Unprecedented heat is likely to cause a mass extinction to eliminate all mammals in 250 million years, according to a study published in Nature Geoscience.
A team of researchers from the University of Bristol, UK, presents the first ever supercomputer climate model predicting the distant future and how climate change will intensify. The model suggests that the continents will eventually merge into one hot, dry, and largely uninhabitable supercontinent. High temperatures are likely to continue increasing as the sun emits more energy towards Earth. In addition, tectonic processes will also lead to more frequent volcanic eruptions, producing larger releases of carbon dioxide into the atmosphere, further warming the planet.
While mammals have adapted to cold temperatures — through adaptations such as fur and hibernating in the cold, for example — their upper-temperature tolerances have remained the same throughout evolution. This means exposure to prolonged heat is harder to overcome, and the climate changes predicted in this model are unsurvivable.
“The newly-emerged supercontinent would effectively create a triple whammy, comprising the continentality effect, hotter sun, and more CO2 in the atmosphere, of increasing heat for much of the planet. The result is a mostly hostile environment devoid of food and water sources for mammals,” said lead author Dr Alexander Farnsworth, Senior Research Associate at the University of Bristol. “Widespread temperatures of between 40 to 50 degrees Celsius, and even greater daily extremes, compounded by high levels of humidity, would ultimately seal our fate. Humans – along with many other species – would expire due to their inability to shed this heat through sweat, cooling their bodies.”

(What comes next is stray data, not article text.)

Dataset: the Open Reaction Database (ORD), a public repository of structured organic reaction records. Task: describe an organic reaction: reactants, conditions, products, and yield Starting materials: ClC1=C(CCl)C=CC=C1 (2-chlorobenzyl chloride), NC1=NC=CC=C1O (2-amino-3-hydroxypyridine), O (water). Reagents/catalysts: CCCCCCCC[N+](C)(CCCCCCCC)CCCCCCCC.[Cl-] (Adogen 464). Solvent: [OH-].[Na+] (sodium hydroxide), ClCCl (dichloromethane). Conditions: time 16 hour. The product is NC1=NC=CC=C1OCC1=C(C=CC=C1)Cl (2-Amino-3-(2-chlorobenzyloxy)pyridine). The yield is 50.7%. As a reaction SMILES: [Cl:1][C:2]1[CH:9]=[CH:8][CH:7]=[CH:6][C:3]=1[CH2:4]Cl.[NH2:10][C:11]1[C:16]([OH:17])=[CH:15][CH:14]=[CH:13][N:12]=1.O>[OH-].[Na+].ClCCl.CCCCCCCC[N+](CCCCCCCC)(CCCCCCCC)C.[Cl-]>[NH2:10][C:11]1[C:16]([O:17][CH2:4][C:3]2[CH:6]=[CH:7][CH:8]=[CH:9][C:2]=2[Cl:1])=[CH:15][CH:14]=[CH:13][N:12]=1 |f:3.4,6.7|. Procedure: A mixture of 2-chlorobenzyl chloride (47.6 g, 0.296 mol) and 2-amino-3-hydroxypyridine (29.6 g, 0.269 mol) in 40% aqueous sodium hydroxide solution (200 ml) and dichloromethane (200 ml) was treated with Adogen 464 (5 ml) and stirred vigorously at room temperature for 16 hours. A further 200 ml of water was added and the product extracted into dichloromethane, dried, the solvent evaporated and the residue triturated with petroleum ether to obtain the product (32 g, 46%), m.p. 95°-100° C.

Climate change is likely to cause high mortality rates in some areas, but the model suggests that the planet will remain mostly habitable until seismic landmass changes occur. By the time the supercontinent is formed — called Pangea Ultima — the results show that only 8% to 16% of the land would be suitable for mammals.
“It is vitally important not to lose sight of our current Climate Crisis, which is a result of human emissions of greenhouse gases. While we are predicting an uninhabitable planet in 250 million years, today, we are already experiencing extreme heat that is detrimental to human health. This is why it is crucial to reach net-zero emissions as soon as possible,” said co-author Dr Eunice Lo, Research Fellow in Climate Change and Health at the University of Bristol.
This work also illustrates the need to consider tectonics and continental layouts when conducting climate change research. Although the Earth will still be within the habitable zone in 250 million years’ time, a supercontinent with high carbon dioxide levels will make most of the world uninhabitable for mammals.
Farnsworth, A., Lo, Y.T.E., Valdes, P.J. et al. Climate extremes likely to drive land mammal extinction during next supercontinent assembly. Nat. Geosci. 16, 901–908 (2023). https://doi.org/10.1038/s41561-023-01259-3